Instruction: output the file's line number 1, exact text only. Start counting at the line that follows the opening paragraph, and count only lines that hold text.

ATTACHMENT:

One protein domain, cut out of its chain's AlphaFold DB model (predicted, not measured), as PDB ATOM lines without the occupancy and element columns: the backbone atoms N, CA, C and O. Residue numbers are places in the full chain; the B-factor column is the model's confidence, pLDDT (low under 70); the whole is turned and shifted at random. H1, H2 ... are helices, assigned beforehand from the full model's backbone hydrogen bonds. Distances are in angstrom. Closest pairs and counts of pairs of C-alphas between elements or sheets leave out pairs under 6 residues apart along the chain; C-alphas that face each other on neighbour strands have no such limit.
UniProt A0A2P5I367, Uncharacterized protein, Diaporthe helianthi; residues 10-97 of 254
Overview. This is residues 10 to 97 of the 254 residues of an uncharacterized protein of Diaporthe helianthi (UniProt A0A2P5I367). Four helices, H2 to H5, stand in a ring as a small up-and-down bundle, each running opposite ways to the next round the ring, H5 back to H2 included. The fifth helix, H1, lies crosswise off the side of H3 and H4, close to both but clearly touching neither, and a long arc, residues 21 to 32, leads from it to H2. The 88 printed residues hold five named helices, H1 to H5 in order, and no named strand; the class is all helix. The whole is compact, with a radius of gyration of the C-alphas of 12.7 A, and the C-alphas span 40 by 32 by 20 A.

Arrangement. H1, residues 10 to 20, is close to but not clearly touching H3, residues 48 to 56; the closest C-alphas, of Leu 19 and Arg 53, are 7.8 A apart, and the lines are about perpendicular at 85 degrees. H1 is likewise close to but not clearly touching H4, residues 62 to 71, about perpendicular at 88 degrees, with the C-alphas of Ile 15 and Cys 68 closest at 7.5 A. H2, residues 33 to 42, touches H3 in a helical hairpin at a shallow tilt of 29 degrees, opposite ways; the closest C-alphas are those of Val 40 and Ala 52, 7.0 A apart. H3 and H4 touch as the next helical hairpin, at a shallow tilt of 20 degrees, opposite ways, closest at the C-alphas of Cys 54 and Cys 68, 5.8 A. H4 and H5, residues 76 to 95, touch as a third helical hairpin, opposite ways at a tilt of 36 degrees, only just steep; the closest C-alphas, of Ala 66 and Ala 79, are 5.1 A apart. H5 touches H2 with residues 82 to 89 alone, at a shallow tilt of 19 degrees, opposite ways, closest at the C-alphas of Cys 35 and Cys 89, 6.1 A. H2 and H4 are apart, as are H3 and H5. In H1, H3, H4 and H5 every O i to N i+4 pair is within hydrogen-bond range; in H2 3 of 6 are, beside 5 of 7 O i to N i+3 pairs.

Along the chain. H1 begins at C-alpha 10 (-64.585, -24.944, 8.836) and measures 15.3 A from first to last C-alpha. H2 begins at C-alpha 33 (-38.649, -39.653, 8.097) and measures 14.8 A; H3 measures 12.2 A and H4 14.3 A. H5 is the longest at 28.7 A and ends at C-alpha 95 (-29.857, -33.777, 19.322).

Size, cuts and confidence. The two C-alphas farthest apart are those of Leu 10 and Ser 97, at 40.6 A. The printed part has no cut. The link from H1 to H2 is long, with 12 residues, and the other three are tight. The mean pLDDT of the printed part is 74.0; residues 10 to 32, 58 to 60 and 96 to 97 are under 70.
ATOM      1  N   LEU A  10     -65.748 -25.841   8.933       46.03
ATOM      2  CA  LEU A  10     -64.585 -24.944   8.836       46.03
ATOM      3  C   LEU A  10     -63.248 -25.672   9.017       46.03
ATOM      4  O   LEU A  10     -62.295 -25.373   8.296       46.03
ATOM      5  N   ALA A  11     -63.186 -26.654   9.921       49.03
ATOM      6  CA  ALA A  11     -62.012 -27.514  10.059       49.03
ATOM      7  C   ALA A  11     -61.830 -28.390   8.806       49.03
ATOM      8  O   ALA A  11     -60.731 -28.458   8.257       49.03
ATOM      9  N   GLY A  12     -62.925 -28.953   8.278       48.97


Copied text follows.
UniProt A0A2P5I367, Uncharacterized protein, Diaporthe helianthi; residues 10-97 of 254